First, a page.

The fundamental constraints are complexity and cost. While various academic studies show that a clean energy solution is probably technically feasible, the details of particular solutions and how they might be implemented do not exist. They also rely on scaling technologies and solving organizational and political problems that are worsening, not improving.
Implicit in all clean energy plans is the assumption that costs will reduce as scale increases. This has so far proven true for the cost of PV panels and wind turbines which has fueled this optimism. However, as we have pointed out, the costs of integrating solar and wind into existing grids are high, and the evidence already is that the price of electricity to consumers has risen substantially in large economies that have invested in clean energy like Germany, England and California. The reality is that wind and solar already increase the price of electricity with relatively low market penetration.
No economy has yet installed sufficient capacity of intermittent renewables to where further growth requires energy storage. This highlights the fact that as intermittent renewables market share increases new additional costs are added that further increase the cost of electricity in a nonlinear fashion.
There are four stages to replacing fossil fuel generation with intermittent wind and solar, each of which adds substantial additional cost.
- Adding solar and wind to existing grids and using fossil fuel generation as backup. This stage lasts until about 20% to 30% of average generating capacity is achieved. At this point adding capacity mostly leads to generation curtailment.
- At this stage daily storage of about 10 hours needs to be added for any additional generation. Fossil fuel generation is still needed for backup for long duration intermittency. The storage at leasts doubles the cost of added generation. This stage lasts until about 80% of generation is from wind, solar and storage, when long duration intermittency becomes the limiting factor to growth.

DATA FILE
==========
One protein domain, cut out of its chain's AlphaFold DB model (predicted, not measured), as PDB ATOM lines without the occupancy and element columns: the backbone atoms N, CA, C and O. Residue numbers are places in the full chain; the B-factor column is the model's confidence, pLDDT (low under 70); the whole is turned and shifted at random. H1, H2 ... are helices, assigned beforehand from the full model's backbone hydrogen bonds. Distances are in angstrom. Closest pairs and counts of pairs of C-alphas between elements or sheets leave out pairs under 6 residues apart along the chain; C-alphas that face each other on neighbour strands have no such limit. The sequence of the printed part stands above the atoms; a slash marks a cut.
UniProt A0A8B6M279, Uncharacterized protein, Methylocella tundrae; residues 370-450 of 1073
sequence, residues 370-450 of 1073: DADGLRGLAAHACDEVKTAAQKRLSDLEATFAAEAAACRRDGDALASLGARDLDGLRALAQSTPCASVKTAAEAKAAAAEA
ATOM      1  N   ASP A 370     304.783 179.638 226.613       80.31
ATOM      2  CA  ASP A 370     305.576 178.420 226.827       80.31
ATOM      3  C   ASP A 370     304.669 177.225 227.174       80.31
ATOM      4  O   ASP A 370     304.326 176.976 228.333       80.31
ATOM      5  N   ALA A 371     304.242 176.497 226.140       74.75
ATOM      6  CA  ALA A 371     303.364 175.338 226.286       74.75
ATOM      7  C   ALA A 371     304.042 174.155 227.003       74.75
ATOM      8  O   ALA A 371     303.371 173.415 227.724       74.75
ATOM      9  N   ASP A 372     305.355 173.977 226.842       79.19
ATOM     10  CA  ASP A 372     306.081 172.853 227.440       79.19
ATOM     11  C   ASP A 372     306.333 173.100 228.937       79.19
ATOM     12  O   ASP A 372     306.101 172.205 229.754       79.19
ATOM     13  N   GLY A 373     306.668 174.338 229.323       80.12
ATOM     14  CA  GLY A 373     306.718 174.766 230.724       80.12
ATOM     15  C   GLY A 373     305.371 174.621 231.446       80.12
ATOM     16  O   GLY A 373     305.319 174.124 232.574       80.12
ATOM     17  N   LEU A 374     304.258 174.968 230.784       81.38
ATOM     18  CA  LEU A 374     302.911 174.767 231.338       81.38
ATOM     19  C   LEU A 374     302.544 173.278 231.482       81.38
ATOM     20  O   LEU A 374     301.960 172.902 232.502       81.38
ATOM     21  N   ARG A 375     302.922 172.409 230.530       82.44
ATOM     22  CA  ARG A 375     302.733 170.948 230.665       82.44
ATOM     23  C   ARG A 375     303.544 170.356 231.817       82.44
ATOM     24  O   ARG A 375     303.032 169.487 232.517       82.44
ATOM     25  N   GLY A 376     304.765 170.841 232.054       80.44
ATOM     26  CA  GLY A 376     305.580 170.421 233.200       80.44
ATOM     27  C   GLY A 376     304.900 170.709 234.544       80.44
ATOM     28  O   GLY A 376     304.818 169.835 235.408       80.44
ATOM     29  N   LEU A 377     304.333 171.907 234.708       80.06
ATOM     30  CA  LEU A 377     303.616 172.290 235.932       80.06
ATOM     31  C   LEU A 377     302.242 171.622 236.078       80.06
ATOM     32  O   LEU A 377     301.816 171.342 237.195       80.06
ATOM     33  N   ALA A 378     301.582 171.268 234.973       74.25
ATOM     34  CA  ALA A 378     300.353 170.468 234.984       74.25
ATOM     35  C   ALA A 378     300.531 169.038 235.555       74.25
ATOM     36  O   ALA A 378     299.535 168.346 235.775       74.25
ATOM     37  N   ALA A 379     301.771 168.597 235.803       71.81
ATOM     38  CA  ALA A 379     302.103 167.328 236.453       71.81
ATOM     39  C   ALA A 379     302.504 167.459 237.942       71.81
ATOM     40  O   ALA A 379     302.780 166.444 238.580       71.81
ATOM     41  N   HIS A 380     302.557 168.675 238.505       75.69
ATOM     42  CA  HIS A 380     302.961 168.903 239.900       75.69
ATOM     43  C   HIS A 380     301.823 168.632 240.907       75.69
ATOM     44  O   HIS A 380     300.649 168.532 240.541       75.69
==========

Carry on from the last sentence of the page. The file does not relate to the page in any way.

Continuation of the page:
- To progress beyond 80% things get fuzzy. The available technology is long distance high voltage transmission to get power from a geography far enough away not to be affected by the long duration intermittency. This adds the cost of storage, transmission and the excess capacity needed along with the control infrastructure to make everything work. This stage gets incrementally more expensive for each percentage of growth in renewable generation.
- Synthetic fuels generated from electricity are necessary for various market segments in transportation and industry. The price of these fuels will be based on expensive electricity and so will be many times the price of fossil fuels. At this stage, it may prove more effective to burn fossil fuels with CCS.
The bottom line is that the price of clean electricity is going to be maybe three to five times the cost of today's (and tomorrows) electricity from fossil fuels. This price is what ensures that the transition from fossil fuels will be slow. Whatever promises are made by politicians don’t matter in the face of economic reality.
The Stratosolar PV solution with gravity energy storage generates electricity for less than the cost of today's PV electricity generation (note cost not price) and can be plugged directly into today's grid and directly displace fossil fuels, thus reducing the price of electricity, not increasing it as is happening with today's wind and solar. With Stratosolar price will reduce with scale, not increase as with today’s wind and solar.
By Edmund Kelly